By Steve Chapman
The Trump administration’s formal notification that it will abandon the Paris climate agreement should be treated as a huge in-kind contribution to the Democratic Party. It’s an emphatic message to anyone who cares about the planet: Do not, under any circumstance, vote Republican in 2020.
The Democrats running for president could not be more starkly opposed to Donald Trump. He mocks climate change as a hoax, wants to dig coal until West Virginia is just a vast cavity in the ground and thinks the Arctic National Wildlife Refuge should be a safe space for oil rigs. The Democrats recognize scientific reality, favor the Paris accord and are committed to curbing greenhouse gas emissions.
Some of the candidates, unfortunately, are enamored of the old command-and-control approach to environmental protection: forbidding this and requiring that. Elizabeth Warren, Bernie Sanders and Kamala Harris support a ban on fracking, a method that has greatly increased U.S. oil and gas production. Almost all the candidates would end new oil and gas leases on federal lands. Raising vehicle fuel economy standards and setting a deadline for all vehicles to achieve zero emissions are common ideas.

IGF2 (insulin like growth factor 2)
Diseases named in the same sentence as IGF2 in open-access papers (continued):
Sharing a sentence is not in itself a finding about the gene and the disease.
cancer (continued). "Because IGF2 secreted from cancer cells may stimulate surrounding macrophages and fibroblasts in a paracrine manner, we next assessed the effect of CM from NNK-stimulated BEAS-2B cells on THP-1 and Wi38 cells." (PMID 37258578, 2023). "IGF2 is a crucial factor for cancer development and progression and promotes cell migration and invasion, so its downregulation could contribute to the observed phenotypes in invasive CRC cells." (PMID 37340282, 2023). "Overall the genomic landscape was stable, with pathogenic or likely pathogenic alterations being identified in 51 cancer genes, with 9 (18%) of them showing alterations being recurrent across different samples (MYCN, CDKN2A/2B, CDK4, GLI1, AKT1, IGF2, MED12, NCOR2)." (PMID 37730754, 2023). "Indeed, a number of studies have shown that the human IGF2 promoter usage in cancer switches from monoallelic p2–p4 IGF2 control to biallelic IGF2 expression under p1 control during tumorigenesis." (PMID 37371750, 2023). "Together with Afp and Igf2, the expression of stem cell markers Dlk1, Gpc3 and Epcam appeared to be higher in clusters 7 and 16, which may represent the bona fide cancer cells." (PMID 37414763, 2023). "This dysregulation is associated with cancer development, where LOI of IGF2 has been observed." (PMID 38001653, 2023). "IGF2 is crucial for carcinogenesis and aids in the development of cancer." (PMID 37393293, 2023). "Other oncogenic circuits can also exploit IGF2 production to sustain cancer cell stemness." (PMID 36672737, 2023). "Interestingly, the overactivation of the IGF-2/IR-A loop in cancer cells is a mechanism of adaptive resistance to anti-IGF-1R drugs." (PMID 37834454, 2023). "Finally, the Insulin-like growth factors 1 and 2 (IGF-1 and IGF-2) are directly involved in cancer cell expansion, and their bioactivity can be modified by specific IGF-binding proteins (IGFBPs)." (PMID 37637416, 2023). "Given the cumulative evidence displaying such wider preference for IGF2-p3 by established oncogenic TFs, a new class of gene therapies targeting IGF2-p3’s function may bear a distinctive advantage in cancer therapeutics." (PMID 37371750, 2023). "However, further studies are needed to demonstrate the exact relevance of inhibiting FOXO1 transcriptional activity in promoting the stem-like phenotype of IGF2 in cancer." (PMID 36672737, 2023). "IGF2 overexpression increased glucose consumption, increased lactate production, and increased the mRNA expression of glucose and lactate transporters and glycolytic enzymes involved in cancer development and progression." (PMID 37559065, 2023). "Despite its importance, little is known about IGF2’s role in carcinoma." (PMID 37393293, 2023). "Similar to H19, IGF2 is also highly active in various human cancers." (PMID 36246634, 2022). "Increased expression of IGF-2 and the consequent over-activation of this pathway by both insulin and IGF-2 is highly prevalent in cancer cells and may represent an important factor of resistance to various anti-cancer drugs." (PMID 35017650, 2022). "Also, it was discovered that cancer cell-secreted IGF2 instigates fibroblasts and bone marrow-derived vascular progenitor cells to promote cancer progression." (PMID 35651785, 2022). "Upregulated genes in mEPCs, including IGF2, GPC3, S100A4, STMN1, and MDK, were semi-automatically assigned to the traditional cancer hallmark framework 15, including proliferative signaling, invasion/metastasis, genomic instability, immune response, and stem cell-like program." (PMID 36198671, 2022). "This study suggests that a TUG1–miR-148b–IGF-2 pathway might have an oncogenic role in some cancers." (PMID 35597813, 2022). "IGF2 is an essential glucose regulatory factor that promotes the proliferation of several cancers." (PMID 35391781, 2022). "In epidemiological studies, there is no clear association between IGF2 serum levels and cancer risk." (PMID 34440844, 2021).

These proposals all suffer from the same flaw: dictating purported solutions from on high, with little regard for side effects, instead of devising incentives for creative, inexpensive remedies. This approach guarantees that the cost will be higher than necessary and results worse.
Contrast that with, say, a prompt ban on fracking, which would minimize flexibility and maximize pain. It would devastate an industry, sharply increase the price of oil, provide a windfall to Saudi Arabia and Russia and disrupt the transition away from coal-fired electricity.
“It would be a humongous shock to the global market and affect economies around the world,” Sam Ori, executive director of the Energy Policy Institute at the University of Chicago, told me. “But you wouldn’t do much to reduce emissions.”